In combustion engines I usually separate it into 5 parts: the exhaust note, exhaust noise, air intake, maybe gear whine and finally some general engine noise.

When I created the sport motorcycle, the exhaust note was actually made up of 4 square waves, one for each cylinder, phase shifted by different degrees to get the right firing order. Later I switched out those for wavetable generators instead, as it gives you better control of the tone.

The rest of the parts are mostly made up of filtered noise.

Q. Do you have any tips for this kind of sound design that might help those just getting started?


Most real sounds contain noise and randomness. If you want something to sound realistic, there has to be lots of variation to the sound.

For example; A flute doesn’t have a steady tone as a synthesizer does. The tone is always fluctuating a bit. the same is true for the amplitude and other parameters. Other than the tone itself, there is also noise from blowing into the flute that is just as important to the character of that instrument.

When I design sounds or instruments, I usually separate the different parts as tonal and noise.

Convolution reverb

Even if you have created a perfect realistic sound with a synthesizer, it will be completely dry.

Without adding a convolution reverb, it will sound like a recording from an Anechoic chamber, which works fine for some sounds, but will sound weird for others. Putting a convolution reverb at the end of your chain will put the sound in a real environment and probably help you hear that you are going in the right direction.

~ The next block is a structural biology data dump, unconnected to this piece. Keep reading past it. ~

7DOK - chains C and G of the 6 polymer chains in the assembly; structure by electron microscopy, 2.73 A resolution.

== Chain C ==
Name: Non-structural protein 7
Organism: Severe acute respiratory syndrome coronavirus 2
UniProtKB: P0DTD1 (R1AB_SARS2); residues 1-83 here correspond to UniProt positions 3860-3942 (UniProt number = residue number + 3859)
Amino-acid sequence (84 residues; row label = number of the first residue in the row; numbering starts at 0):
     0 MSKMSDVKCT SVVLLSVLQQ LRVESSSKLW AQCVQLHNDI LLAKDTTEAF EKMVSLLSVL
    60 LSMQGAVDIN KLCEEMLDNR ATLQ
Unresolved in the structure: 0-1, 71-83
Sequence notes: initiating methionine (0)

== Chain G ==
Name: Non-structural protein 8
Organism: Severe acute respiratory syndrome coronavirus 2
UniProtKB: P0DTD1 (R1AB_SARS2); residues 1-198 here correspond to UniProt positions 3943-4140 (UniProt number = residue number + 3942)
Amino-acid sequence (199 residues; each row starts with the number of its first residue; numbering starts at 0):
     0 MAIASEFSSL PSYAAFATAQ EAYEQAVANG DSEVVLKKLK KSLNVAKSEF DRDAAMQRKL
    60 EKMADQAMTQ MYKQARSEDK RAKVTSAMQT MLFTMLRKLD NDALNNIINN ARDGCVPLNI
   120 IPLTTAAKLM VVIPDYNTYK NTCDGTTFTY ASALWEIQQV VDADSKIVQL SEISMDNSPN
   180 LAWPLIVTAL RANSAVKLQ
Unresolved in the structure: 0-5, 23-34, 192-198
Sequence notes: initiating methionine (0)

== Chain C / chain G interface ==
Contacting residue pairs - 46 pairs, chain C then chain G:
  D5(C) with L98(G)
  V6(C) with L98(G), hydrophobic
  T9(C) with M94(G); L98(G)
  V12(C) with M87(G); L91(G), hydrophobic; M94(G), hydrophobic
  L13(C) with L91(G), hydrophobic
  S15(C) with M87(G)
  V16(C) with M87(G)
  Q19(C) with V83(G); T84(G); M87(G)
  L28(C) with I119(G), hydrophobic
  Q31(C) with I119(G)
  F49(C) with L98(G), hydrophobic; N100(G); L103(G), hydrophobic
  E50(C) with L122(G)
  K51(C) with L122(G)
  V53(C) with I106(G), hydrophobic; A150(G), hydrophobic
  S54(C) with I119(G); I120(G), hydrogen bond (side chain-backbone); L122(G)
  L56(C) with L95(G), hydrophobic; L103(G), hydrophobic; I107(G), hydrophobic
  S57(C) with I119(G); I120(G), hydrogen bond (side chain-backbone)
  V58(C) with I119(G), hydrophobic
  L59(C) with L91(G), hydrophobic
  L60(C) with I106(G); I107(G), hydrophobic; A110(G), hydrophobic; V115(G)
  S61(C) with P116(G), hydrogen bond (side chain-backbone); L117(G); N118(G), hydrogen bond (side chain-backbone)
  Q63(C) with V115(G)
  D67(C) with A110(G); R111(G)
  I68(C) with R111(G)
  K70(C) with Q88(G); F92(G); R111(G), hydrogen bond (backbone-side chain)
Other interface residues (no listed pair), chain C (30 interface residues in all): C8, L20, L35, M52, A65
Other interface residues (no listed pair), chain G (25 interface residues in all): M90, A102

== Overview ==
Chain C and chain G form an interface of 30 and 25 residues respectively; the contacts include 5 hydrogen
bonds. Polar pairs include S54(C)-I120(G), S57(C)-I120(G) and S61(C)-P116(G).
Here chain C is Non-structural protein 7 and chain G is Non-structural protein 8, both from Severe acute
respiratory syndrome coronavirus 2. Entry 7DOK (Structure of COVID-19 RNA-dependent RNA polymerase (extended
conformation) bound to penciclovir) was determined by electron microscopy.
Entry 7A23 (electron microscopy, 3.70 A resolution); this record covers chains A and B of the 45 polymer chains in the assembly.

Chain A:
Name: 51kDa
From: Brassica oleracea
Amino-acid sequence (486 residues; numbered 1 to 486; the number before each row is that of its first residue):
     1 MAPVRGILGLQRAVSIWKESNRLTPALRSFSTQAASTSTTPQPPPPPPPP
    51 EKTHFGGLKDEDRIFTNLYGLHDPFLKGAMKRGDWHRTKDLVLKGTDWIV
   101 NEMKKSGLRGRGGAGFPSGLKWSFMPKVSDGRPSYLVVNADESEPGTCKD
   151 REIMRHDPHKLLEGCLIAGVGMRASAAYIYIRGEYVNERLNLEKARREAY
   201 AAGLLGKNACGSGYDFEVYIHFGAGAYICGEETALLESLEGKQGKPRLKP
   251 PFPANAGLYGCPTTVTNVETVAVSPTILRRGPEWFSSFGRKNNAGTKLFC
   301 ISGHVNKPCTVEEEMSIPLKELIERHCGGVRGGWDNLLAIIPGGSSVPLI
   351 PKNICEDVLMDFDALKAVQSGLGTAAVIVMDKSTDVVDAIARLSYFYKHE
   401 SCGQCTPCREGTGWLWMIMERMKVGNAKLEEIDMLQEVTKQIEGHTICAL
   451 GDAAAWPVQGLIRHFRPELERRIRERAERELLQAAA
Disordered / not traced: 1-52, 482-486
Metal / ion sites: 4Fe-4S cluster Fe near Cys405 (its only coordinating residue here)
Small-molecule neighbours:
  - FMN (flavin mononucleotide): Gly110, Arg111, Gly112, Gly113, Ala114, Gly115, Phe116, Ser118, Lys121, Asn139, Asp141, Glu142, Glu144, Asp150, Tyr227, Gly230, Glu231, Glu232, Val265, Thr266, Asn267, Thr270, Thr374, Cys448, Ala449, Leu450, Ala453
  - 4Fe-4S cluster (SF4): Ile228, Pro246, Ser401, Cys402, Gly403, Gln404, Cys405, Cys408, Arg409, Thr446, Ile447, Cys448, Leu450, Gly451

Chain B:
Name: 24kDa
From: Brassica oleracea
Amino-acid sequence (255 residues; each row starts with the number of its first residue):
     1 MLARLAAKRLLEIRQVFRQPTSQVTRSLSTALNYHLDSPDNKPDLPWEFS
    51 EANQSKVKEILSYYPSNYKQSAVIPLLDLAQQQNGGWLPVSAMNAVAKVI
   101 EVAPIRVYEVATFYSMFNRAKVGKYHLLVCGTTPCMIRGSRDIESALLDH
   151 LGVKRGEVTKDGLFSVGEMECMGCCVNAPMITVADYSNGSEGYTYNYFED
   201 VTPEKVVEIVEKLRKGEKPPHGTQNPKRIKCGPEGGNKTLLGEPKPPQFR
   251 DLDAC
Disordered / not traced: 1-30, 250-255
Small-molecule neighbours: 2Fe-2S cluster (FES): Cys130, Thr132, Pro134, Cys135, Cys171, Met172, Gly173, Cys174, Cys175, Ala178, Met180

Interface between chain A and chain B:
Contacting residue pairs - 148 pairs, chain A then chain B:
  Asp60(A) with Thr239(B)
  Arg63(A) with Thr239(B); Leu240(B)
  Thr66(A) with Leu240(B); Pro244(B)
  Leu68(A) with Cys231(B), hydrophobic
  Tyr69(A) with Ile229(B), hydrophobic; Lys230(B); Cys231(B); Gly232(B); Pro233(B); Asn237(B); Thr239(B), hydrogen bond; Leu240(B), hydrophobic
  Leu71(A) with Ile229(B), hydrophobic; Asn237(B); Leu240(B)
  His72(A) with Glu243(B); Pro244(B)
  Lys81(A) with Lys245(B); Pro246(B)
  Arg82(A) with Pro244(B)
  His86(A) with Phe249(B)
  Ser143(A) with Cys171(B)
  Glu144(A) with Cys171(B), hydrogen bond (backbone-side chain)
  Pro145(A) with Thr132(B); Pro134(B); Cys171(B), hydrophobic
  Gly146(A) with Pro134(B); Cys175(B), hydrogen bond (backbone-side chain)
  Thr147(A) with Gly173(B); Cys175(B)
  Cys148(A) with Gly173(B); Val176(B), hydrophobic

When designing a specific timbre for a sound, you shouldn't generally worry about using too muchEQ.

I use slice EQ very aggressively to shape noise to my liking. Boost A LOT if needed. Just be careful though and always use a limiter at the end of your chain to protect your ears, because it can get pretty loud.

Q. What makes Kilohearts products good for sound design?

You have most of what you’ll ever need with Kilohearts. The fact that you have access to Kilohearts' entire ecosystem inside of Phase Plant makes it insanely powerful. The option to add up to 32 generators is also something that is unique and makes it possible to create huge patches inside of a single instance of the synth.

Q. Are there any features or effects that you would like to see added to the Kilohearts Ecosystem?

Scripting inside of Phase Plant!

I would like to see one more legato option where you can customize it a bit more than just a regular flip or note slide. That would be great, especially for creating realistic-sounding instruments.

Maybe more mixing lanes and an increase in the generator limit.

Q. It’s great to see that you’ve released your first collection of presets. Are there more to come? What else do you have planned?

I have lots of patches planned. At the moment I am focusing on creating acoustic instruments, so my upcoming patches will probably be in that category.

Some of the things I am working on are Woodwinds, Brass, Strings and Plucked Strings.

I will also try and release some libraries that are not instrument oriented. It is just not the main focus at the moment.

Amazing. Thanks for answering our questions, Joel!

And thanks for reading, intrepid sound designers out there. We hope you found this interview inspiring and entertaining. We certainly did! To keep up with Joel’s work, follow him on Twitter . And be sure to check out his latest releases in his online store .

Kilohearts Press Team Wednesday, June 7, 2023